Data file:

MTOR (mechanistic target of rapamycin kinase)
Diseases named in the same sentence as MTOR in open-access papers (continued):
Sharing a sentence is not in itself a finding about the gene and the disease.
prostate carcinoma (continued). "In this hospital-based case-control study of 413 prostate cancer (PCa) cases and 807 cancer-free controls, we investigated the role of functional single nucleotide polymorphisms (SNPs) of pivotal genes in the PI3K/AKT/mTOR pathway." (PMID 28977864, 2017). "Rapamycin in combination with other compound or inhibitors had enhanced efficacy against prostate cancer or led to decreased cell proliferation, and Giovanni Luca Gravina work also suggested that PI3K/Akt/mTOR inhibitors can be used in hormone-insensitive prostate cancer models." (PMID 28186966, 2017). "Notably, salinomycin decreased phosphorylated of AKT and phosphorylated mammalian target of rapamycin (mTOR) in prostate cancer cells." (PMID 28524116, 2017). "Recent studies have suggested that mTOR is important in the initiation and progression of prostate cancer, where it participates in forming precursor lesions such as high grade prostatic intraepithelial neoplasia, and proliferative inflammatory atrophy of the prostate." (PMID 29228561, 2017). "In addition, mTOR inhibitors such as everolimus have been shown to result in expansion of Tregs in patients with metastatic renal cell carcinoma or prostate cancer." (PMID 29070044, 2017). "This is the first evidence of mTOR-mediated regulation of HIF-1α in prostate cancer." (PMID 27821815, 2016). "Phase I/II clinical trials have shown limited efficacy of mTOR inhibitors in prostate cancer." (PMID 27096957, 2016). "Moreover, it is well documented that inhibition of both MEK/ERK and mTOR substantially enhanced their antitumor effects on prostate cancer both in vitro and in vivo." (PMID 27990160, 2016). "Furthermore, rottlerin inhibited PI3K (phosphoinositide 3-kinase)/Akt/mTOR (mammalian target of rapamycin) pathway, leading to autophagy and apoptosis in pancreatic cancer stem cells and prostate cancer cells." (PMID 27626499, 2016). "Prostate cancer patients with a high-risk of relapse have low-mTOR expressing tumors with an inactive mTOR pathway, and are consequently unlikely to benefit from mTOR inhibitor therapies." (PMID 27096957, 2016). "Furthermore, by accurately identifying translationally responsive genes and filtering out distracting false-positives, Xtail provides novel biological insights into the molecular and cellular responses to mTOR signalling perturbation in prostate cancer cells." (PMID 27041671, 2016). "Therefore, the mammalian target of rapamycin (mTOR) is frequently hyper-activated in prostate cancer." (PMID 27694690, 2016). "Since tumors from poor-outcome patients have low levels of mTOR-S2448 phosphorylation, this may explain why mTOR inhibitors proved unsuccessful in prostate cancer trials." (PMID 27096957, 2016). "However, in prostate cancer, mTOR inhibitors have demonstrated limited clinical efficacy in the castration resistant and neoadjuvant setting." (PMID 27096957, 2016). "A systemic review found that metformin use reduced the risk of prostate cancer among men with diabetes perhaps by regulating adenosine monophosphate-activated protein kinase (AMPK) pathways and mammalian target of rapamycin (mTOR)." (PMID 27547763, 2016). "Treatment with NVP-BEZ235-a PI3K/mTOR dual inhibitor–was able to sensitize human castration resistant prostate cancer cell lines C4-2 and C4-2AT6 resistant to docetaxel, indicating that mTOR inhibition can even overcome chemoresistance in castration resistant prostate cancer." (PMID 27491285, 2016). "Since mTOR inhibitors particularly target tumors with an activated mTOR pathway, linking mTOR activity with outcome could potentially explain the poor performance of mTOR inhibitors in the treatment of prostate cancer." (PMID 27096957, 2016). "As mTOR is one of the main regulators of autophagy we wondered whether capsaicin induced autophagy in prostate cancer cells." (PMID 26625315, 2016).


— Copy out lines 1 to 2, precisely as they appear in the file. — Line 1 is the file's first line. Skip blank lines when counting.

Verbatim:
MTOR (mechanistic target of rapamycin kinase)
Diseases named in the same sentence as MTOR in open-access papers (continued):